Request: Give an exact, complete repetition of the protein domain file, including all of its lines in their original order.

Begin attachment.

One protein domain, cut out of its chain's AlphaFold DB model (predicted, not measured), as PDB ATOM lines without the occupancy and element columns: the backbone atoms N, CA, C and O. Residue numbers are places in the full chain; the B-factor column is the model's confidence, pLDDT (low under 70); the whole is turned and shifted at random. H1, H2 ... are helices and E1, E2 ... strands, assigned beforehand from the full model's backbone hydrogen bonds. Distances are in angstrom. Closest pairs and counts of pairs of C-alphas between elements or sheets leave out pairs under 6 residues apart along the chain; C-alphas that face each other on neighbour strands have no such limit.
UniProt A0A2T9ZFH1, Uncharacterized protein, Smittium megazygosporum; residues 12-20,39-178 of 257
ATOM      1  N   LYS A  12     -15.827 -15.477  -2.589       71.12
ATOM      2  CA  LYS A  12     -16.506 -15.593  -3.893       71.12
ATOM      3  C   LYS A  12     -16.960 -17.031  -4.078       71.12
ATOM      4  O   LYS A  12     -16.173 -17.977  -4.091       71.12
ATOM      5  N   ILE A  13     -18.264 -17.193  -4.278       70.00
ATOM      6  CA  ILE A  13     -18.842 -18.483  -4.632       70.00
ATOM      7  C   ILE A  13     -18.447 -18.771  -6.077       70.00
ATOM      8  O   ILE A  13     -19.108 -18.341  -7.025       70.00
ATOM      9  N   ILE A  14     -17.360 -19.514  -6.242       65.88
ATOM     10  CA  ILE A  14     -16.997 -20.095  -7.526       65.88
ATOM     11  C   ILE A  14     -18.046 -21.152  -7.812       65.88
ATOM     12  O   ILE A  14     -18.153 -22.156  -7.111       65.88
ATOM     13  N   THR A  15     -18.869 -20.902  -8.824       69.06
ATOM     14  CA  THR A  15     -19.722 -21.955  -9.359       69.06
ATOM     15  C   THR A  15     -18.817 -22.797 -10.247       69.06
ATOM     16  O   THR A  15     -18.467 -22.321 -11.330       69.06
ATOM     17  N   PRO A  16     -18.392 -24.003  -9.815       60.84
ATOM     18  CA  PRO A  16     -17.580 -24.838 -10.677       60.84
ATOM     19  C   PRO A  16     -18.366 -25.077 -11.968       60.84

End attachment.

One protein domain, cut out of its chain's AlphaFold DB model (predicted, not measured), as PDB ATOM lines without the occupancy and element columns: the backbone atoms N, CA, C and O. Residue numbers are places in the full chain; the B-factor column is the model's confidence, pLDDT (low under 70); the whole is turned and shifted at random. H1, H2 ... are helices and E1, E2 ... strands, assigned beforehand from the full model's backbone hydrogen bonds. Distances are in angstrom. Closest pairs and counts of pairs of C-alphas between elements or sheets leave out pairs under 6 residues apart along the chain; C-alphas that face each other on neighbour strands have no such limit.
UniProt A0A2T9ZFH1, Uncharacterized protein, Smittium megazygosporum; residues 12-20,39-178 of 257
ATOM      1  N   LYS A  12     -15.827 -15.477  -2.589       71.12
ATOM      2  CA  LYS A  12     -16.506 -15.593  -3.893       71.12
ATOM      3  C   LYS A  12     -16.960 -17.031  -4.078       71.12
ATOM      4  O   LYS A  12     -16.173 -17.977  -4.091       71.12
ATOM      5  N   ILE A  13     -18.264 -17.193  -4.278       70.00
ATOM      6  CA  ILE A  13     -18.842 -18.483  -4.632       70.00
ATOM      7  C   ILE A  13     -18.447 -18.771  -6.077       70.00
ATOM      8  O   ILE A  13     -19.108 -18.341  -7.025       70.00
ATOM      9  N   ILE A  14     -17.360 -19.514  -6.242       65.88
ATOM     10  CA  ILE A  14     -16.997 -20.095  -7.526       65.88
ATOM     11  C   ILE A  14     -18.046 -21.152  -7.812       65.88
ATOM     12  O   ILE A  14     -18.153 -22.156  -7.111       65.88
ATOM     13  N   THR A  15     -18.869 -20.902  -8.824       69.06
ATOM     14  CA  THR A  15     -19.722 -21.955  -9.359       69.06
ATOM     15  C   THR A  15     -18.817 -22.797 -10.247       69.06
ATOM     16  O   THR A  15     -18.467 -22.321 -11.330       69.06
ATOM     17  N   PRO A  16     -18.392 -24.003  -9.815       60.84
ATOM     18  CA  PRO A  16     -17.580 -24.838 -10.677       60.84
ATOM     19  C   PRO A  16     -18.366 -25.077 -11.968       60.84